Matthew recently provided his full PhD dissertation on his website. The title of his dissertation is “The Authority of Church Elders in the New Testament.” I’m still reading through the dissertation, hoping to better understand Matthew’s position on elders and authority. But, I came across this very exciting conclusion from Hebrews 13:17:
Obey your leaders and submit to them, for they are keeping watch over your souls, as those who will have to give an account. Let them do this with joy and not with groaning, for that would be of no advantage to you. (Hebrews 13:17 ESV)
(By the way, Matthew also thinks that “Follow” is a better translation than “Obey.”)
That the recipients of this letter were to choose to follow their leaders with understanding and conviction, having been persuaded, is confirmed by the exhortation itself. The author did not urge the leaders to bring the congregation into submission, which would imply they had some power to do so. These instructions were given to the congregation; they had the freedom and responsibility to follow their leaders. The author provided several reasons to persuade them to follow their leaders. (157-58)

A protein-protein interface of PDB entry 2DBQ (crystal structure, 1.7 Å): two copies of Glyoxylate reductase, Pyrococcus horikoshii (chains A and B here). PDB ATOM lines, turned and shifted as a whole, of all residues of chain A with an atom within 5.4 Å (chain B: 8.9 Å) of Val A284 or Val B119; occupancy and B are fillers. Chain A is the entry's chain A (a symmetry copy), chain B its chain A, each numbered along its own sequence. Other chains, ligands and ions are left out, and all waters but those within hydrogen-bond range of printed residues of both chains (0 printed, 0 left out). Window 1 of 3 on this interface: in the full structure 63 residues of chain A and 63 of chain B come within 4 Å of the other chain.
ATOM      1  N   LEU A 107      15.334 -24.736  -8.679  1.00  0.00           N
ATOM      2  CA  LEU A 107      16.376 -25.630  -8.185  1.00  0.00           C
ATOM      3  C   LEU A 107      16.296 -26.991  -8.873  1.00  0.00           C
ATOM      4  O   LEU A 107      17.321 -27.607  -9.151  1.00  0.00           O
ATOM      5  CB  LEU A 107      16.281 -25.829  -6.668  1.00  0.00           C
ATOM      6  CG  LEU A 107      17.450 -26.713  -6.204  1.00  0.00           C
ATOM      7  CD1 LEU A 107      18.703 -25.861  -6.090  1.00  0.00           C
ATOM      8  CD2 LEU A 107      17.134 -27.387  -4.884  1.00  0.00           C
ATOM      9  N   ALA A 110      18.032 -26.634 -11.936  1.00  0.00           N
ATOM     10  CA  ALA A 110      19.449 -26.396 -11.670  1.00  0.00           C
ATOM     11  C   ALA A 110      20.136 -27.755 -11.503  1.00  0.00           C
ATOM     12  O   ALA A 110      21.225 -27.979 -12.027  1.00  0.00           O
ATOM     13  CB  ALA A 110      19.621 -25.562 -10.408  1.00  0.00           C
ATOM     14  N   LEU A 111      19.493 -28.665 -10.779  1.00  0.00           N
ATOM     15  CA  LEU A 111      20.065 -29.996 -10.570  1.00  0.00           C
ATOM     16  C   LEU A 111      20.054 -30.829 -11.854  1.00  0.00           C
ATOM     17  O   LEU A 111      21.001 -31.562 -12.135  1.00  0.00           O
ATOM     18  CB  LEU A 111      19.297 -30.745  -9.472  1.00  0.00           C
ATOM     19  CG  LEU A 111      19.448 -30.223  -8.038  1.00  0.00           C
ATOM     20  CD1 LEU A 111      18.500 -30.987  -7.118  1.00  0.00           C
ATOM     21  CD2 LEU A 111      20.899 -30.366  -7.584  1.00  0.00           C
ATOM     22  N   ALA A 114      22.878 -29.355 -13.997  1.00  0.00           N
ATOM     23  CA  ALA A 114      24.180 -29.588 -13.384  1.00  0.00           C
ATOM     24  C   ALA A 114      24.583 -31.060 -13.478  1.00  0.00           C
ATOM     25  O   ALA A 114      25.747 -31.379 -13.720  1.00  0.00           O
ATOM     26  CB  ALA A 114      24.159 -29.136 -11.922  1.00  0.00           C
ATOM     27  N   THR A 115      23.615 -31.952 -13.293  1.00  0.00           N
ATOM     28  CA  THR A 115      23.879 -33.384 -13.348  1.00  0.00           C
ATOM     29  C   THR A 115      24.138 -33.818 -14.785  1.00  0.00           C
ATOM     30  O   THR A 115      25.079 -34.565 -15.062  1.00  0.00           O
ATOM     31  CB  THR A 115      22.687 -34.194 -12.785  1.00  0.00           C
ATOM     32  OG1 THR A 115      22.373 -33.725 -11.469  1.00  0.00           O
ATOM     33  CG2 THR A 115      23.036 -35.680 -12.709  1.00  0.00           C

Yes! Exactly! There is no passage of Scripture in which leaders are told to exercise authority over others. None. Every passage that is usually used to teach elders and other leaders to “exercise authority” are actually directed toward others in order to encourage them to respect or give honor to or submit to their leaders. (see also 1 Thessalonians 5:12-13 and 1 Timothy 5:17)
In other words, submitting is not the same as being subjected. We are to offer our respect and follow our leaders. Leaders are never to exert authority or force others into submission.